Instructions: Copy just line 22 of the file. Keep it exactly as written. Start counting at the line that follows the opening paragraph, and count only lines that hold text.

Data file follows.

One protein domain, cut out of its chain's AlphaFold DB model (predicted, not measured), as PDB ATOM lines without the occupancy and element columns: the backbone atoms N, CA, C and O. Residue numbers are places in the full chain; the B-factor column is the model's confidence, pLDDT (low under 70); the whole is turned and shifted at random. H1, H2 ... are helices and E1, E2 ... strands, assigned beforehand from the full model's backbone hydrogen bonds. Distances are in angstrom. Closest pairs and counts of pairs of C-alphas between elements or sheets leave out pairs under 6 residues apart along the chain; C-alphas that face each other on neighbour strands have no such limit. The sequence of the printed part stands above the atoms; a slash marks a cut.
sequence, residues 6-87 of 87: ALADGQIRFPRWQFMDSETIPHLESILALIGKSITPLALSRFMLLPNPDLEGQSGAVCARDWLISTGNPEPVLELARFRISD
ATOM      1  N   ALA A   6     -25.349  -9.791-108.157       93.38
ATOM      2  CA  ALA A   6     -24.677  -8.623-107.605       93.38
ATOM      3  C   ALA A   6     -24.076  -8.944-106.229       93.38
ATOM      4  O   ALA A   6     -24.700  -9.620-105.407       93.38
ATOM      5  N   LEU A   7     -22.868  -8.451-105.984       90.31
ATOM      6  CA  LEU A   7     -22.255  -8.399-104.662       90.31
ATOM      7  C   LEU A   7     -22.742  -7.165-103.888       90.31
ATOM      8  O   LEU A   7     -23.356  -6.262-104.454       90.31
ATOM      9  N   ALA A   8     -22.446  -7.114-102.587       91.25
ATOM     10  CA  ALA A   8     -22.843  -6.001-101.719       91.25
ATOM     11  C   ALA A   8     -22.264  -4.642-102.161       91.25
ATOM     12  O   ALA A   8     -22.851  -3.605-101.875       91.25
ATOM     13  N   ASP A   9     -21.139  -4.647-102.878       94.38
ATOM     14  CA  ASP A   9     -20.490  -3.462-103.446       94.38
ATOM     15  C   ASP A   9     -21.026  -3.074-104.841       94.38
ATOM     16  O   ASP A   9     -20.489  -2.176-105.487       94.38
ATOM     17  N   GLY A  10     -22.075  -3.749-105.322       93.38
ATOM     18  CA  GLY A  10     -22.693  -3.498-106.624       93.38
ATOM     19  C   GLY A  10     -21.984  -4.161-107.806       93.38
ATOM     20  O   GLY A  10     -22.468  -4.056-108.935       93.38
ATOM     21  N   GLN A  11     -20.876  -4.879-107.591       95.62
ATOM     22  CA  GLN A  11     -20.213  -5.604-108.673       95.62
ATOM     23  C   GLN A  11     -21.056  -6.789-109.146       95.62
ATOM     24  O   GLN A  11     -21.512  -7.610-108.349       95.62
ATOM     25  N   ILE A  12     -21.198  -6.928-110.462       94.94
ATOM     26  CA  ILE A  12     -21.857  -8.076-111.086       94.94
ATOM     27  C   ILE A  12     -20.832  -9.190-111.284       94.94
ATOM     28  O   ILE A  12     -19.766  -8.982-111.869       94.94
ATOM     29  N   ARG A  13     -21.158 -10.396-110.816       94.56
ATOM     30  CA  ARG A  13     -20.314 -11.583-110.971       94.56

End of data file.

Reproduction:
ATOM     21  N   GLN A  11     -20.876  -4.879-107.591       95.62